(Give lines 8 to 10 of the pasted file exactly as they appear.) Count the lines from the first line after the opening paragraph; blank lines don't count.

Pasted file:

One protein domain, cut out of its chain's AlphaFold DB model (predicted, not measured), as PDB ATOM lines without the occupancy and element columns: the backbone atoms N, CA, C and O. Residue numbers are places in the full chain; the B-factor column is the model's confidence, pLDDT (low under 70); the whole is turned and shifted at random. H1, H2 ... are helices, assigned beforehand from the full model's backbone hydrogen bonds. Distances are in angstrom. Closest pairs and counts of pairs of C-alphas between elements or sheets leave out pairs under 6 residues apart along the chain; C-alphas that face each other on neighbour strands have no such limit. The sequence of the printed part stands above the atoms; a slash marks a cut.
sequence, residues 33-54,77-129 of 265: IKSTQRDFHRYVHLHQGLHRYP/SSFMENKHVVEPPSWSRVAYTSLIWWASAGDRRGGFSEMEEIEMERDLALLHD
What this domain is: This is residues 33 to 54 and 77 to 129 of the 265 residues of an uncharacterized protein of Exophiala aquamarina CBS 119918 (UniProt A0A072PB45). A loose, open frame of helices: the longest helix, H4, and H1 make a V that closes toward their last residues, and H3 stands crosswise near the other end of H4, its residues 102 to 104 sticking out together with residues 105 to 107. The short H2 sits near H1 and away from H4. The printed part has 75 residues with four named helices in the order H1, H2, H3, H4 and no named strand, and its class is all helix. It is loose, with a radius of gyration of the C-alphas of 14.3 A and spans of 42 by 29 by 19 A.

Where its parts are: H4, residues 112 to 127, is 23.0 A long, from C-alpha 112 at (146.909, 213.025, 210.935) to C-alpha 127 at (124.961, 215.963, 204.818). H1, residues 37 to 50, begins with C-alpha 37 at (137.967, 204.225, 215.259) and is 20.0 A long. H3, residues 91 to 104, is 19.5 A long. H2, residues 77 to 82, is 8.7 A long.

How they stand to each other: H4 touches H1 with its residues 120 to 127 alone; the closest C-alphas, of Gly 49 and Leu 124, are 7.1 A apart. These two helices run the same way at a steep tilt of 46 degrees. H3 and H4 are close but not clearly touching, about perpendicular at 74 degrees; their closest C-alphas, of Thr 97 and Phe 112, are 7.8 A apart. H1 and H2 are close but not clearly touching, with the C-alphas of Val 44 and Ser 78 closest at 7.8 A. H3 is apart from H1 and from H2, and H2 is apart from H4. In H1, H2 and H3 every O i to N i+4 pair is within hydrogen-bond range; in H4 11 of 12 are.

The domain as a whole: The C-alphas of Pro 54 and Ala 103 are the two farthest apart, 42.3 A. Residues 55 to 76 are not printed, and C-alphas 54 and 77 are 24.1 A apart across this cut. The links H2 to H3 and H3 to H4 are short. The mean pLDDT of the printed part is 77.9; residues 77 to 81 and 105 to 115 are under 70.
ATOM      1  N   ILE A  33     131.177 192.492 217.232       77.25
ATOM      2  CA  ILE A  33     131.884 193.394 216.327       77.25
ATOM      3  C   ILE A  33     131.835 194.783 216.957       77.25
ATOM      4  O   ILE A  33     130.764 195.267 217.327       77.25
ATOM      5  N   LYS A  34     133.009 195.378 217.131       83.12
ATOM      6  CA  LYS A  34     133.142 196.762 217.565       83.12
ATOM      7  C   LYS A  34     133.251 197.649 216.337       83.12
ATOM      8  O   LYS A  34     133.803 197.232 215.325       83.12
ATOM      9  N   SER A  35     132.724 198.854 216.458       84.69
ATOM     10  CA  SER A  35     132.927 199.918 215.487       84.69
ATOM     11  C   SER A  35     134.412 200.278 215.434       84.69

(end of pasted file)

ATOM      3  C   ILE A  33     131.835 194.783 216.957       77.25
ATOM      4  O   ILE A  33     130.764 195.267 217.327       77.25
ATOM      5  N   LYS A  34     133.009 195.378 217.131       83.12